Contemporary questions in visual psychophysics

Title: Divisive Inhibition as a Solution to the Correspondence Problem

Author: Chien-Chung Chen

Affiliation: Department of Psychology, National Taiwan University, Taiwan.


To perceive an object in a scene, the visual system needs to integrate local image elements together for a global percept. However, in any sufficiently complex scene, there are multiple possible ways to organize local elements. Hence, it is a challenge for the visual system to find the right correspondence among local elements. For instance, to perceive symmetry, the visual system needs to find correspondence between image elements across a symmetry axis. However, if the location and orientation of the symmetry axis are unknown, the midpoint between any pairs of image elements is a candidate for a symmetry axis. We measured symmetry detection under various contexts and different amount of axis-orientation uncertainty. Our result was best described by a multiple channel model in which each channel tunes to a specific axis orientation. The response of each channel is the number of corresponding elements consistent with the tuned symmetry axis divided by an inhibition signal from other channels. Similar computation principle also found in Glass pattern perception and Ebbinghaus size illusion. Thus, divisive inhibition, which was originally proposed to explain phenomena in the contrast domain, is ubiquitous in perceptual grouping. It serves to suppress unwanted groupings and ensure the emergence of the right ones.



Title: Early Spatial Vision: A View through Two Eyes

Author: Mark A. Georgeson

Affiliation: School of Life & Health Sciences, Aston University, Birmingham, UK.


Simple features such as edges are the building blocks of spatial vision. How are visual features and their properties (location, blur, contrast) derived from spatial filter responses in early vision? And how are these visual signals combined across the two eyes? Our psychophysical evidence from blur-matching experiments supports a multi-scale model where edges are found at spatial peaks of response of odd-symmetric receptive fields (gradient operators), and edge blur corresponds to the spatial scale of the most active operator. This model correctly predicts perceived blur for many different luminance profiles, and explains some surprising effects: blurred edges look sharper at low contrast, and at shorter lengths. Binocular combination of early signals certainly involves binocular summation and interocular suppression, but our understanding remains incomplete. Linear summation, for example, predicts that fused edges should look more blurred and lower contrast with increasing disparity, but in experiments edge blur and contrast appear constant across all disparities, whether fused or diplopic. In an effort to unify a variety of effects, I shall describe recent developments in modelling, where binocular summation is highly nonlinear, is shaped by the relative contrasts in the two eyes, and where monocular signals may make a direct contribution to perception.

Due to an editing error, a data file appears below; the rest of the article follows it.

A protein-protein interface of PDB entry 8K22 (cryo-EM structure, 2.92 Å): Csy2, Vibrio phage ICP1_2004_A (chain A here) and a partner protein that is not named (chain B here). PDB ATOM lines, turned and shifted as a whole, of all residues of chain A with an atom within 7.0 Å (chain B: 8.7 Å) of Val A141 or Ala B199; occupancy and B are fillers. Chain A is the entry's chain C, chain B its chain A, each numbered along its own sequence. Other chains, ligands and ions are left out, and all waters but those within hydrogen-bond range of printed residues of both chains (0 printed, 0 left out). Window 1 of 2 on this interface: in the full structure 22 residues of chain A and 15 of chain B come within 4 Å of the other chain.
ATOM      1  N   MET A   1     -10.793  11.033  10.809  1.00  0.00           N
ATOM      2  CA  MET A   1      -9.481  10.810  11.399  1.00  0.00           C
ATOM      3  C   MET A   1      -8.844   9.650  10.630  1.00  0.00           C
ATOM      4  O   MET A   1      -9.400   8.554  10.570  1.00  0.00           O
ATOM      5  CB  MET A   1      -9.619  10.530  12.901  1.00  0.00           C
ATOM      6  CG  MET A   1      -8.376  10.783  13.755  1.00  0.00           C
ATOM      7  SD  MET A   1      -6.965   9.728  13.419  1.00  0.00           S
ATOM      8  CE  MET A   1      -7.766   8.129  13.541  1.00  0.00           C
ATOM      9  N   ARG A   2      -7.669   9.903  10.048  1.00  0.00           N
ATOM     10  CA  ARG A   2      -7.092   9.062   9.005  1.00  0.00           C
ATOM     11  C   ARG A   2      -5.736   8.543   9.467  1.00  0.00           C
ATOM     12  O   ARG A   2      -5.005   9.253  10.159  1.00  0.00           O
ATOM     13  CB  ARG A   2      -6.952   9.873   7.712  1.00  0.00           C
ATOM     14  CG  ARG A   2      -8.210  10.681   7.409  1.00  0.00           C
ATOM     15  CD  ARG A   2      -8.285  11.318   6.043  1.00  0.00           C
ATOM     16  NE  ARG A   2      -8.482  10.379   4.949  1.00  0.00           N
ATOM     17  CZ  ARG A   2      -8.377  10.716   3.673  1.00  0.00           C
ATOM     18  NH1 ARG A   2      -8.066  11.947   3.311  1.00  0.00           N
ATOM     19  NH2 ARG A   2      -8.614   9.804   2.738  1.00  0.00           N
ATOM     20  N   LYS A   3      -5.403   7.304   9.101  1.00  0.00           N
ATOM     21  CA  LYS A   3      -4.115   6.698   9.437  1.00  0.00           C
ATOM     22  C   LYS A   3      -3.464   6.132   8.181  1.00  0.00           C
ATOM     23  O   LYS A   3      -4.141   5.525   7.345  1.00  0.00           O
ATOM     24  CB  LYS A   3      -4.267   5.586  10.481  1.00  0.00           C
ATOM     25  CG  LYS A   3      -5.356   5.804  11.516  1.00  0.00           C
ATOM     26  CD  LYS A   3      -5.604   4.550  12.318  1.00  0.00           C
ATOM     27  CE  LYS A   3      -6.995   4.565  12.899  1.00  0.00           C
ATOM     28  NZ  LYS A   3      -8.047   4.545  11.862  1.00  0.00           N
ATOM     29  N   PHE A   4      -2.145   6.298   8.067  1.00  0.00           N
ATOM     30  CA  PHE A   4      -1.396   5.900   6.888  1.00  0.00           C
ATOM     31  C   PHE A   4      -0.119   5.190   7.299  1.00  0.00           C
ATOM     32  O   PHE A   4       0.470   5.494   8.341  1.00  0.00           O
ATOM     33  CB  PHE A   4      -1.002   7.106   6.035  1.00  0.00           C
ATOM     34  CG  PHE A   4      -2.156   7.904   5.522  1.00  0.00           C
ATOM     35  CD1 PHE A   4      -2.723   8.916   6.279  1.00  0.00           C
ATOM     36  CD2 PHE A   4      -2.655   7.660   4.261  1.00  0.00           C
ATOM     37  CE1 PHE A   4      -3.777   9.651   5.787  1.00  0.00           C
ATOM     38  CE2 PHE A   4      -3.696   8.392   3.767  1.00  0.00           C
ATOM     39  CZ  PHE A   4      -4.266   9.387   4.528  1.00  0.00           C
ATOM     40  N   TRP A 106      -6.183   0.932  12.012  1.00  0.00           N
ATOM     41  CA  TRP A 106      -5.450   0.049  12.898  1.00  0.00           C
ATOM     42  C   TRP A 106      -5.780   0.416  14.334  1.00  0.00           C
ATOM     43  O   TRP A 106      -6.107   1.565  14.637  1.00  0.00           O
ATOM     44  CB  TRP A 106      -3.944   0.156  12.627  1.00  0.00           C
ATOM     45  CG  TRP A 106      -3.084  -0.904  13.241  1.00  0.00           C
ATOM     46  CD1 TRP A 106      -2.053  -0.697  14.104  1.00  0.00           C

Title: Curiosities in Spatial Vision

Author: Tim S. Meese

Affiliation: School of Life & Health Sciences, Aston University, Birmingham, UK.


Spatial vision is one of the great success stories in the computational modelling of psychophysical data in human vision. However, along the way, and following the contributions of many other researchers, I have found several curiosities that remain to be properly understood. These include: (a) the presence of distinct bumps in the handles of dipper functions; (b) a change of dipper handle slopes from 0.6 to 1.00 (i.e. Weber’s Law) when the spatial frequency is low and the temporal frequency is high and (c) curious lawful features of contrast-matching functions which include the implication that spatial filtering is absent (or equivalent to a delta/Dirac pulse) in suprathreshold conditions. I shall discuss these (largely, unpublished) findings and offer some discussion of the possible underlying processes and their implications. 



Title: The Psychophysical function for contrast

Author: Joshua A. Solomon

Affiliation: School of Health Sciences, City University, London, UK.


Accurate derivation of the psychophysical (a.k.a. transducer) function from just-noticeable differences requires accurate knowledge of the relationship between the mean and variance of apparent intensities. Alternatively, the psychophysical function can be inferred from estimates of the average between easily discriminable intensities. Such estimates are unlikely to be biased by the aforementioned variance, but they are notoriously variable and may stem from decisional processes that are more cognitive than sensory. To circumvent cognitive pollution, I used small, densely packed stimuli of varying contrast. Estimates of average intensity became increasingly variable as size and spacing increased, but average estimates of average intensity were always closer to the veridical mean power (i.e. contrast^2) than they were to the mean contrast or the mean contrast^4.

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 Important Dates

Call for abstracts:
Nov 15,2016

Symposium submission deadline:
Feb 28, 2017

Abstract submission deadline:
Mar 31, 2017 Apr 17, 2017

Early registration deadline:
Mar 31, 2017 Apr 30, 2017

All deadlines are midnight latest time zone on earth.